When most writers are asked what moves a story forward, they answer, “The plot.” The story is an accumulation of events, dominoes that clink one after another until the last one falls. In order to facilitate this moving forward of the story, too many beginning writers fall into what I will call the ‘2d Trap’. … Continue reading The 2D Trap
A trope I am seeing in YA recently, and I may be wrong, but from looking at the popular titles on Amazon recently, I’m seeing a trend of stories set in a medieval magical setting. Their stories may be intriguing, and their characters in-depth and fascinating, but the settings are a simple backdrop that has … Continue reading The Setting As A Character
Step 1: Have an idea This unshapely blob of a plot may stew in the back of your mind for months or years before you are ready to put a single word down on paper. But you need a general idea of your plot, characters, and theme before you move on. Step 2. Synopsis Create a synopsis … Continue reading 10 Steps to Published
Art is art is art. Every field offers and lends itself to others. Music and poetry. Painting and comics. Films and books. The last two are essentially identical except in the methods of reception: watched or read, respectively. But the reason that so man books become films is they both tell stories, often using tricks … Continue reading Every Frame A Painting
A 3-minute interview with the author of the Lemony Snicket series, Daniel Handler, in which he details the origin of his pen name, snippets on his writing process, and why mothers often steer their children away from him in public.
Only rare people, and even these individuals on the scarce occasional happenstance, lay themselves bare. Ignorance encourages speaking one’s mind, but even then only when the voiced opinion is guaranteed either vigorous support or ruffled feathers. Gross opinions, populars thoughts, politically correct topics are simple to voice one’s opinion on, but what lingers deep, under … Continue reading On Characters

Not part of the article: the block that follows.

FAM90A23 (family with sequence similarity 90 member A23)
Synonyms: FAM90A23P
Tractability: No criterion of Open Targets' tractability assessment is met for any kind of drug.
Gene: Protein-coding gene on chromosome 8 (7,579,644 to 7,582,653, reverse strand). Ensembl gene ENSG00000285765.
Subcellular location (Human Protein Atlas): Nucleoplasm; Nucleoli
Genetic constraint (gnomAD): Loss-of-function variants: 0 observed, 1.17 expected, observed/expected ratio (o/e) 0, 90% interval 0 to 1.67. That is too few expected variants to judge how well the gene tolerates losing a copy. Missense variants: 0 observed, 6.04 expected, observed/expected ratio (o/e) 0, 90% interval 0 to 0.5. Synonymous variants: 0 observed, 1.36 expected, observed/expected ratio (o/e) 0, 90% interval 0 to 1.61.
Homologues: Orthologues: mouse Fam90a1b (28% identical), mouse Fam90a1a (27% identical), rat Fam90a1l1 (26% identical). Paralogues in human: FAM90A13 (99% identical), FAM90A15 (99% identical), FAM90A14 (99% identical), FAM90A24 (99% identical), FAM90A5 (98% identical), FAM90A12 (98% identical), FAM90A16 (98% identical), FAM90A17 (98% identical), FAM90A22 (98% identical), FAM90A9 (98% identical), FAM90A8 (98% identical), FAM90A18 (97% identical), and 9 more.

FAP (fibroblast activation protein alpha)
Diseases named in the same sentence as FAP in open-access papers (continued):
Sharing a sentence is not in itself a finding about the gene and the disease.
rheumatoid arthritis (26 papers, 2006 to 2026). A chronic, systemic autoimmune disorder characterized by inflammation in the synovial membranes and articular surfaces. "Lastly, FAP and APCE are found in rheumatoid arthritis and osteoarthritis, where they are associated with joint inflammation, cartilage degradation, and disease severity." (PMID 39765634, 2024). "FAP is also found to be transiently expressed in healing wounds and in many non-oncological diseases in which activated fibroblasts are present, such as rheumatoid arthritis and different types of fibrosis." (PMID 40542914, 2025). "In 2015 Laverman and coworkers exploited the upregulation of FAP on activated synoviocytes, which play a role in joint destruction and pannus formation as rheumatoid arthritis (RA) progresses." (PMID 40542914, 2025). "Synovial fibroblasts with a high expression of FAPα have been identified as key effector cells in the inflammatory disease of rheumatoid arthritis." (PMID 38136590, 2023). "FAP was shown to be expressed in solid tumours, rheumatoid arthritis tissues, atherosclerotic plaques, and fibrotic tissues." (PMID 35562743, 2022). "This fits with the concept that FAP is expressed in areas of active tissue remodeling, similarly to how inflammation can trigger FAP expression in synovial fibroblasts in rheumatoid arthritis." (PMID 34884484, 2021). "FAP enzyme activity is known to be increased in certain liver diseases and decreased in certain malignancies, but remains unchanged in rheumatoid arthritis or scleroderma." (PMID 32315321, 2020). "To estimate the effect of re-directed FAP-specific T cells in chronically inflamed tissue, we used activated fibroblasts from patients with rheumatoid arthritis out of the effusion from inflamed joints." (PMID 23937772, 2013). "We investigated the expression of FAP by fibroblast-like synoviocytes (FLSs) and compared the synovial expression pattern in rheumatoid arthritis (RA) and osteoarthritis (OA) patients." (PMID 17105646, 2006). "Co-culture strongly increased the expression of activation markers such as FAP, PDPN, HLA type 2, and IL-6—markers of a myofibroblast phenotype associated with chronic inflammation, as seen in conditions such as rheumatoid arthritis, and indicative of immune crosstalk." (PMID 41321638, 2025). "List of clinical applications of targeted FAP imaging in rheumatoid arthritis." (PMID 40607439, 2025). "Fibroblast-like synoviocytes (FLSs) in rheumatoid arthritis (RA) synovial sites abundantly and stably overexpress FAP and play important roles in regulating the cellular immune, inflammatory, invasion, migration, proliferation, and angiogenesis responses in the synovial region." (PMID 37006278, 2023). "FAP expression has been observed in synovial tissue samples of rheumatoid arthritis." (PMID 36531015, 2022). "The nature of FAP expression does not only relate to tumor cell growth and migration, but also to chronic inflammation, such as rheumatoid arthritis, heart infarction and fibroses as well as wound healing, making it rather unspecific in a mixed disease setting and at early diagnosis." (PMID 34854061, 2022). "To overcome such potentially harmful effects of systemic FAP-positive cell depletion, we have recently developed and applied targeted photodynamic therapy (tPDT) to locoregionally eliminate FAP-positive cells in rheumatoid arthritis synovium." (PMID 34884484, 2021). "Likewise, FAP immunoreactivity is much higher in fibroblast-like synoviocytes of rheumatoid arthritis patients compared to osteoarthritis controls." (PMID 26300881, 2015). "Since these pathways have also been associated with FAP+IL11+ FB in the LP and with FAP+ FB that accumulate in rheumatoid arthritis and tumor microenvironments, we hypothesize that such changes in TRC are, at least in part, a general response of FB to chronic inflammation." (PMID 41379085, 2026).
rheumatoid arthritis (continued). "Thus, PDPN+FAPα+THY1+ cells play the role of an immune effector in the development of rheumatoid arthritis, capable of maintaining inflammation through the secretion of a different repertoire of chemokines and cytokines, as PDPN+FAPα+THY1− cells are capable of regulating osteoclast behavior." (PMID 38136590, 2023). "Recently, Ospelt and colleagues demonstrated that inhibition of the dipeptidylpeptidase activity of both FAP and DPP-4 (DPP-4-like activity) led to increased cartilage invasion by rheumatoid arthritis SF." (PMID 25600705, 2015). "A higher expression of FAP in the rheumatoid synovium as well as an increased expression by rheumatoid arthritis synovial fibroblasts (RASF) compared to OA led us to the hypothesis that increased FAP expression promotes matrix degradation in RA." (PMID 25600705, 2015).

If you’re anything like me, I love taking trips into other media that illustrate the life of a writer or artist: the day-to-day struggles, the victories, the stumbling blocks. Unfortunately, it doesn’t appear easy to make writing exciting enough even for documentaries, at least not ones that are primarily biographies. So it’s not surprising that … Continue reading How Ian Rankin Writes
I’m a firm believer in making small changes, sticking with them, and increasing the intensity as habits form and time goes on. I belief this is the way to buold strength in the gym. It is the way to produce a first draft (by hammering out a set number of pages per day), and it … Continue reading The Productive Routines of Creative Minds
Anyone wanting to learn the craft of writing could do worse than to read a few of these beauties that have helped me through the years. First and foremost, one has to mention Stephen King’s ‘On Writing: A Memoir of the Craft‘. It’s long been a staple of writers. King uses his usual flair for … Continue reading A Few Books on Writing & Writing Well
TVTropes.org has this awesome, interactive periodic table set up on their website. The image above is just a static copy, so if you want to see the real thing, go visit their interactive periodic table of storytelling.